As the wheel of time turns, I’ve realized that I’ve spent most of my life playing the Pokemon series. From high school to grad school to the present day, Pikachu and his friends have always been programmed to be there for me as long as I paid the required money.
With so many games in the Pokemon core series (let alone the many spin-offs), it can be hard to know which entries came out during good periods of your life or periods of your life you just thought were good until your parents got divorced. Like I said, we’ve grown up with these games! We’ve all watched the cartoons. We’ve all bought the toys. We’ve all seen those weird Burger King fake gold Pokemon cards that everyone seems to still have in a drawer somewhere twenty years later.
Which brings me to the following list: Ranking the core Pokemon game generations based on how I was doing in my life at the time. Of course, the quality of any experience is subjective. You may have been going through a great time in your life (maybe a marriage that lasted longer than a year!) when I wasn’t (marriage that lasted about a year!).
In reverse order:
Generation 6: X & Y
Oh, man, I was riding high when Pokemon X & Y came out. I had just started a high-paying job that I loved. I had moved into an incredible apartment. I was starting to see an amazing person. I was finally living the life I thought I always wanted. Truly a great time for a Pokemon game to get released. The momentum was incredible. Nobody could stop me. Nothing could ever go wrong again. The air was sweet with possibility.
Generation 3: Ruby & Sapphire
Gotta hand it to Game Freak for dropping a new Pokemon right as I was starting college. An adult man on my own in New York City, I finally had the opportunity to play Pokemon in more indoor places than ever before! To be fair, I was meeting new friends and discovering who I truly was as those sweet Game Boy Advance games hit the market. And thanks to the GameCube GBA adapter and Wave Bird controller, I was able to spend summers on a treadmill at my parents’ house playing those games while turning myself into somebody who might be adequately fuckable.
Generation 1: Red & Blue and also Yellow
Goodbye middle school, hello high school! We’re grown-ups now and we got the modems to prove it. Not only were the new Star Wars movies right around the corner, but I got to go to a school that just got funding for the newest Windows 98 computers! Trading Pokemon over the link cable at lunch was great because it meant you didn’t have to talk about anything other than video games. Would rank even higher, but I got into a fist fight with my brother as we both approached the final gym at the same time on our respective versions.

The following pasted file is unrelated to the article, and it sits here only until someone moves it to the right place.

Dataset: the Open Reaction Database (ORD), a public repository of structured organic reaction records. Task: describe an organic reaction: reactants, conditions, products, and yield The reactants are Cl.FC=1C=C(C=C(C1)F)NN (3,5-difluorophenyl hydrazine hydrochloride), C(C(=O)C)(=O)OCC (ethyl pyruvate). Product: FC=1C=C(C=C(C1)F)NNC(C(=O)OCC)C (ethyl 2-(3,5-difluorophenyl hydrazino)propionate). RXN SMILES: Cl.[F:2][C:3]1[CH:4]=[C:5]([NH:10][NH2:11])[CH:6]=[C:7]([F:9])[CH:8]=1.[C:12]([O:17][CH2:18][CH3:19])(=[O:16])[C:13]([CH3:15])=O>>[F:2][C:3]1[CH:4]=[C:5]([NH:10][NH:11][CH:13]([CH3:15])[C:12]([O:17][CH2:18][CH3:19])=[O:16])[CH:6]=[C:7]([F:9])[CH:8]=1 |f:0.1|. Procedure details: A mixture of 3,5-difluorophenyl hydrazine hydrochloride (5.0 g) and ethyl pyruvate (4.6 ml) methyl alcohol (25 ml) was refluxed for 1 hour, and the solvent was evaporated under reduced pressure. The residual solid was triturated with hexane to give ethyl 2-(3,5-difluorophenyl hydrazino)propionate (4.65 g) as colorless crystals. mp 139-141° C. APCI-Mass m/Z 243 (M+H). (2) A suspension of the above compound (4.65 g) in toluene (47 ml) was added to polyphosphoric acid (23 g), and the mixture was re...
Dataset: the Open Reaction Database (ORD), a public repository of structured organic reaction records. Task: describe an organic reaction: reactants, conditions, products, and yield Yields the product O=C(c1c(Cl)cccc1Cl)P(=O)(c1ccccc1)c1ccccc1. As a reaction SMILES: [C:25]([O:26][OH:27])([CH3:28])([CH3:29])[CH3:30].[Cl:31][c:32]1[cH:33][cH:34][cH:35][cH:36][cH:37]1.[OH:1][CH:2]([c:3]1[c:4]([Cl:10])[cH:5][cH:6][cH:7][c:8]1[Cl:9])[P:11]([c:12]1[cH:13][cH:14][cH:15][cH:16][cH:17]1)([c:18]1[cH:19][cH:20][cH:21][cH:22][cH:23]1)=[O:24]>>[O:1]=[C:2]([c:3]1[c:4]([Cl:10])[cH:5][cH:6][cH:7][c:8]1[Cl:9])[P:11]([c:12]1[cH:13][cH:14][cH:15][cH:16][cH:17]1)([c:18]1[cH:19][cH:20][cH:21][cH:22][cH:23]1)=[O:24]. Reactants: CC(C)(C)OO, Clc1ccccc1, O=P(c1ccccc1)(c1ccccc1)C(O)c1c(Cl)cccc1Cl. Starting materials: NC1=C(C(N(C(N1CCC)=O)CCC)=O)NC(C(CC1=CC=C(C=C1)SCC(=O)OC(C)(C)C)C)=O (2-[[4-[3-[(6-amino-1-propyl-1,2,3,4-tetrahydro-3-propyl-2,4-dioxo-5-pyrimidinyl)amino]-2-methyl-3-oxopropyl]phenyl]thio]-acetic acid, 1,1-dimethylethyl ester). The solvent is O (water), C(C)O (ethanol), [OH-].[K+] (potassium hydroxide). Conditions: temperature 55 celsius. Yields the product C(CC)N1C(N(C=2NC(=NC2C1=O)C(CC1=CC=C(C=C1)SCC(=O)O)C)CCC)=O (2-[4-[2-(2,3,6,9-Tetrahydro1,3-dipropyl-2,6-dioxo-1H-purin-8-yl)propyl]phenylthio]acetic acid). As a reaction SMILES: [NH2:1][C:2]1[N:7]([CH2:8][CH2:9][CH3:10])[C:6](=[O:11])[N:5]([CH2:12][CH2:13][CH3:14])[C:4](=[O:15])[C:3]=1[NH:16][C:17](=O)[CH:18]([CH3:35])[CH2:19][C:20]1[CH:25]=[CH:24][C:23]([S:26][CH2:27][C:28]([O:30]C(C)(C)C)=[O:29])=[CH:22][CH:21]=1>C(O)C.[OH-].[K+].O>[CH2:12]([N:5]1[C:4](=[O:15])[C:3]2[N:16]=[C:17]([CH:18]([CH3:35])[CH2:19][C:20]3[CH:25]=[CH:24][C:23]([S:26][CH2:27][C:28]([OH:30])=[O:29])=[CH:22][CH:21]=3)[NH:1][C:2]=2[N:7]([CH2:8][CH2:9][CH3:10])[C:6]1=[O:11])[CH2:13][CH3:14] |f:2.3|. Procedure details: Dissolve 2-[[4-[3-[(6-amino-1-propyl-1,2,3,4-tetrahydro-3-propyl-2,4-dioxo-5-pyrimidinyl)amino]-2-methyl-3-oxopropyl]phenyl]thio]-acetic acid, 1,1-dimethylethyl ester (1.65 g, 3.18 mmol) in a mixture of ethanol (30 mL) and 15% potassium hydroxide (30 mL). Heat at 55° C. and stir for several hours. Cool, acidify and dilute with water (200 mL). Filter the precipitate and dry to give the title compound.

Generation 4: Diamond & Pearl
I was doing fine.
Generation 5: Black & White
I had a fun job but also got divorced so it’s really a coin toss.
Generation 2: Gold & Silver
Following closely on the heels of the first generation, Pokemon Gold & Silver were released after the Phantom Menace came out and I was rejected by both Marcy Marcus and Dana DiLeonardo. They were nice about it, though, so I wasn’t hurt. I just kinda wish they gave me a chance. Yeah, I exclusively wore oversized t-shirts from Warner Brothers cartoons. Yeah, I only wore pajama shorts to school. And yeah, I neglected my then-hair until it became a Marge Simpson-like rat’s nest. But they could’ve at least looked beneath the surface of the boy who put in absolutely no effort.
Generation 7: Sun & Moon
Man, your mid-30s just hit you like a truck, don’t they? It’s a cliché, but time moves faster and faster. And without any children or long-term loved ones to mark the passage of time with, it feels like I’m caught in an endless loop whose patterns I can only temporarily break. Vacations aren’t relaxing; they’re just sources of stress from a new place. It comes as a relief to me that I’m past the halfway mark of the average lifespan. I don’t expect to hit that average – my body is held together by string cheese. But, man, knowing I’m halfway to getting a Platinum on being alive is one of the few comforts I have anymore.
Generation 8: Sword & Shield
Every moment is torture, but now everyone feels that way instead of just most of us.
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